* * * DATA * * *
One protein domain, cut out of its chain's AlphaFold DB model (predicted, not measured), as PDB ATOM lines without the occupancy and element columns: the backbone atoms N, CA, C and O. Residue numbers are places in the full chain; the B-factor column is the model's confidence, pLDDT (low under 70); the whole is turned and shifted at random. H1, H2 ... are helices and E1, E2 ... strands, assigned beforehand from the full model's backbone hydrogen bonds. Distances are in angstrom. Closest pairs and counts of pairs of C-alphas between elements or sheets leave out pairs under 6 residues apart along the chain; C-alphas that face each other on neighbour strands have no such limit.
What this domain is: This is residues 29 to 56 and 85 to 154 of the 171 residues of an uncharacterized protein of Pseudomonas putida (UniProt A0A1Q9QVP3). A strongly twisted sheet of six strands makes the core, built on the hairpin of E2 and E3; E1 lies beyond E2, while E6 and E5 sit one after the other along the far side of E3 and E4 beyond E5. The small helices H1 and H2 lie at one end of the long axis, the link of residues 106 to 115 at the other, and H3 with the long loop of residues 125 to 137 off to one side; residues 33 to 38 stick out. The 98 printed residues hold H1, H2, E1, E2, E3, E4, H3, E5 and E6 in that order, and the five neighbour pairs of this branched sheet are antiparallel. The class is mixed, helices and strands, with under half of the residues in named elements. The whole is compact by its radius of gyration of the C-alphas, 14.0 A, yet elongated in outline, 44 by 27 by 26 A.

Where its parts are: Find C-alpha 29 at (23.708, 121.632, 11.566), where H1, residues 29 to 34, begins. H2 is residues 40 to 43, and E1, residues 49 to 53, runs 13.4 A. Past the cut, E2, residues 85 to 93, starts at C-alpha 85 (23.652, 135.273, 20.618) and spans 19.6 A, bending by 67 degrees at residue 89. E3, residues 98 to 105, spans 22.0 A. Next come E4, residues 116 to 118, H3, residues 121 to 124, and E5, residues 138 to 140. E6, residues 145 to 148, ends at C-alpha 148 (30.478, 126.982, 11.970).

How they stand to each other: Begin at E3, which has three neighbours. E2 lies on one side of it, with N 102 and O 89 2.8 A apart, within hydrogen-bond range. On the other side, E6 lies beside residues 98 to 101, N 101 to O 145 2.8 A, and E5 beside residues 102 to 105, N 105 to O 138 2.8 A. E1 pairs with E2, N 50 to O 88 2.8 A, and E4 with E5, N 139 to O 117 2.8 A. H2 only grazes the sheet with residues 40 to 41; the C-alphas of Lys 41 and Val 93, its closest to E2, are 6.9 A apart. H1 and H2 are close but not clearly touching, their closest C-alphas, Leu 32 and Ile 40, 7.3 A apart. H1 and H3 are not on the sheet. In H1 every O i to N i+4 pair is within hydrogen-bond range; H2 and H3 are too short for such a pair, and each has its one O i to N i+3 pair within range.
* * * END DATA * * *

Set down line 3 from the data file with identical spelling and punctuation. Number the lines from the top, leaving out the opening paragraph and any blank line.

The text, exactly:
How they stand to each other: Begin at E3, which has three neighbours. E2 lies on one side of it, with N 102 and O 89 2.8 A apart, within hydrogen-bond range. On the other side, E6 lies beside residues 98 to 101, N 101 to O 145 2.8 A, and E5 beside residues 102 to 105, N 105 to O 138 2.8 A. E1 pairs with E2, N 50 to O 88 2.8 A, and E4 with E5, N 139 to O 117 2.8 A. H2 only grazes the sheet with residues 40 to 41; the C-alphas of Lys 41 and Val 93, its closest to E2, are 6.9 A apart. H1 and H2 are close but not clearly touching, their closest C-alphas, Leu 32 and Ile 40, 7.3 A apart. H1 and H3 are not on the sheet. In H1 every O i to N i+4 pair is within hydrogen-bond range; H2 and H3 are too short for such a pair, and each has its one O i to N i+3 pair within range.